Cook onions, thyme, bay leaves, and salt in butter in a 4- to 5-quart heavy pot over moderate heat, uncovered, stirring frequently, until onions are very soft and deep golden brown, about 45 minutes. Add flour and cook, stirring, 1 minute. Stir in wine and cook, stirring, 2 minutes. Stir in broth, water, and pepper and simmer, uncovered, stirring occasionally, 30 minutes.

While soup simmers, put oven rack in middle position and preheat oven to 350°F.

Arrange bread in 1 layer on a large baking sheet and toast, turning over once, until completely dry, about 15 minutes.

Remove croûtes from oven and preheat broiler. Put crocks in a shallow baking pan.

Discard bay leaves and thyme from soup and divide soup among crocks, then float a croûte in each. Slice enough Gruyère (about 6 ounces total) with cheese plane to cover tops of crocks, allowing ends of cheese to hang over rims of crocks, then sprinkle with Parmigiano-Reggiano.

Broil 4 to 5 inches from heat until cheese is melted and bubbly, 1 to 2 minutes.

What experiences have reshaped you recently?

A pinch of success along the way

March 21, 2011 § Leave a comment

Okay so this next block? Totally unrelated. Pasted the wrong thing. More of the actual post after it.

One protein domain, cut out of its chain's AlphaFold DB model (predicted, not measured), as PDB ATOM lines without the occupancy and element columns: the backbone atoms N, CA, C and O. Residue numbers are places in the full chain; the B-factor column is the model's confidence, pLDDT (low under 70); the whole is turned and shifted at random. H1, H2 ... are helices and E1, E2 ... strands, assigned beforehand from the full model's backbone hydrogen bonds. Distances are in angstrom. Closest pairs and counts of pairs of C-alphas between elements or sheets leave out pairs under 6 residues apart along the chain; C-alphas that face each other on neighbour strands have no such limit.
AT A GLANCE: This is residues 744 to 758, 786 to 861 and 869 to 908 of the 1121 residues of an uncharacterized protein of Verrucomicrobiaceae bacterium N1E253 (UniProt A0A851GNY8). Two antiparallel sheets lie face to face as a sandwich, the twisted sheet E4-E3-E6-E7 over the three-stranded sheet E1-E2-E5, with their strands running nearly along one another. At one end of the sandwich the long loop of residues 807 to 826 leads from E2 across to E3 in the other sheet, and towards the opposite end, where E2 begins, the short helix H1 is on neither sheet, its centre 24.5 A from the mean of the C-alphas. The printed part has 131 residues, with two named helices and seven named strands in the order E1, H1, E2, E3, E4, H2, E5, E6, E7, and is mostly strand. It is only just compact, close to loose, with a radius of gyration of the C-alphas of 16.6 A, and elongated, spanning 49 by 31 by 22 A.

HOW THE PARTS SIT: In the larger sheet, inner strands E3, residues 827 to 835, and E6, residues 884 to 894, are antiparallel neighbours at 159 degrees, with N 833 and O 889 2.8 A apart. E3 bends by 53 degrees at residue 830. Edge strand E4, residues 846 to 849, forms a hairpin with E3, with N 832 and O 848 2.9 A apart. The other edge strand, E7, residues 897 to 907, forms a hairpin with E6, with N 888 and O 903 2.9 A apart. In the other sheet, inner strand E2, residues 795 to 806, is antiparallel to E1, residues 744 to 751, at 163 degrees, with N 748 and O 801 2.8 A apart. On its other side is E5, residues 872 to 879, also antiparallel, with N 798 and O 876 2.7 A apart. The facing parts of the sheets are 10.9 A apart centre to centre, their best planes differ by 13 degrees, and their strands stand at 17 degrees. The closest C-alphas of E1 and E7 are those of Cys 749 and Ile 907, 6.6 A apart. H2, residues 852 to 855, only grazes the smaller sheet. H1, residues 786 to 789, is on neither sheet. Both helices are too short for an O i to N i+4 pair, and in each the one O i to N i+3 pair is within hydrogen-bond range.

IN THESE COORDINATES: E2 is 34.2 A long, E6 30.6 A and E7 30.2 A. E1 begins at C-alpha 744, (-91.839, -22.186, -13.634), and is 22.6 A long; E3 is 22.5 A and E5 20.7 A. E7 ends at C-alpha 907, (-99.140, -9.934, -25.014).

It was a refreshing week for several reasons, allow me to share what I’m proud of. I feel in control of my weight, I feel better control over my clinical decisions and am developing some incredible confidence, and I’m totes proud of myself for finding time to work out regardless of the hell that is bestowed upon me at work daily. I also made time to get together with co-interns not once, but TWICE…a rare occurrence for us girls.  I always like to make sure that my topics intra-post are related, so I should explain that my post this week integrates my weight loss, my time spent working off a few calories, and a recipe I concocted while taking some much needed MSFitMint time with my dear friends.  Yay me!

My Calm in the midst of a torrential storm